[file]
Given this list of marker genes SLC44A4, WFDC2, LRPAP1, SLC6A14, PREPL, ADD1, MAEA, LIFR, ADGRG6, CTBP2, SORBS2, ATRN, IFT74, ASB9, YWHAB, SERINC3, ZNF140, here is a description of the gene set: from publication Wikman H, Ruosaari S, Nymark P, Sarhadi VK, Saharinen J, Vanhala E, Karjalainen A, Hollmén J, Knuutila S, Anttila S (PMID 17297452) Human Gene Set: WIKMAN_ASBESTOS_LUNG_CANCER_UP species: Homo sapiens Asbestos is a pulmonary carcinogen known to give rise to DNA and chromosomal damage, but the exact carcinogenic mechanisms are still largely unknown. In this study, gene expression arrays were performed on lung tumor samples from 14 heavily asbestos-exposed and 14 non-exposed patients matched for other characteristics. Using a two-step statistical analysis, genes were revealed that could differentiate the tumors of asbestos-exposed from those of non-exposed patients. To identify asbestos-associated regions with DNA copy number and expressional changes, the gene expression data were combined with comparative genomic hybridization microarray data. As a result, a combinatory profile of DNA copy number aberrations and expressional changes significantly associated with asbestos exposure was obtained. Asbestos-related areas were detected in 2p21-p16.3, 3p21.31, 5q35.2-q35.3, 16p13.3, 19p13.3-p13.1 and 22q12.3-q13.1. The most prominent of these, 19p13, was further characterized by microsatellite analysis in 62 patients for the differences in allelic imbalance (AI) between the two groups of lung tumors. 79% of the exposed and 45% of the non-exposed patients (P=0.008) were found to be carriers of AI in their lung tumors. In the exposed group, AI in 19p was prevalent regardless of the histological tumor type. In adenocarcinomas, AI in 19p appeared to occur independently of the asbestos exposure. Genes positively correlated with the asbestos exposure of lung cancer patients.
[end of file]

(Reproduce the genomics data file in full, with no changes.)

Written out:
Given this list of marker genes SLC44A4, WFDC2, LRPAP1, SLC6A14, PREPL, ADD1, MAEA, LIFR, ADGRG6, CTBP2, SORBS2, ATRN, IFT74, ASB9, YWHAB, SERINC3, ZNF140, here is a description of the gene set: from publication Wikman H, Ruosaari S, Nymark P, Sarhadi VK, Saharinen J, Vanhala E, Karjalainen A, Hollmén J, Knuutila S, Anttila S (PMID 17297452) Human Gene Set: WIKMAN_ASBESTOS_LUNG_CANCER_UP species: Homo sapiens Asbestos is a pulmonary carcinogen known to give rise to DNA and chromosomal damage, but the exact carcinogenic mechanisms are still largely unknown. In this study, gene expression arrays were performed on lung tumor samples from 14 heavily asbestos-exposed and 14 non-exposed patients matched for other characteristics. Using a two-step statistical analysis, genes were revealed that could differentiate the tumors of asbestos-exposed from those of non-exposed patients. To identify asbestos-associated regions with DNA copy number and expressional changes, the gene expression data were combined with comparative genomic hybridization microarray data. As a result, a combinatory profile of DNA copy number aberrations and expressional changes significantly associated with asbestos exposure was obtained. Asbestos-related areas were detected in 2p21-p16.3, 3p21.31, 5q35.2-q35.3, 16p13.3, 19p13.3-p13.1 and 22q12.3-q13.1. The most prominent of these, 19p13, was further characterized by microsatellite analysis in 62 patients for the differences in allelic imbalance (AI) between the two groups of lung tumors. 79% of the exposed and 45% of the non-exposed patients (P=0.008) were found to be carriers of AI in their lung tumors. In the exposed group, AI in 19p was prevalent regardless of the histological tumor type. In adenocarcinomas, AI in 19p appeared to occur independently of the asbestos exposure. Genes positively correlated with the asbestos exposure of lung cancer patients.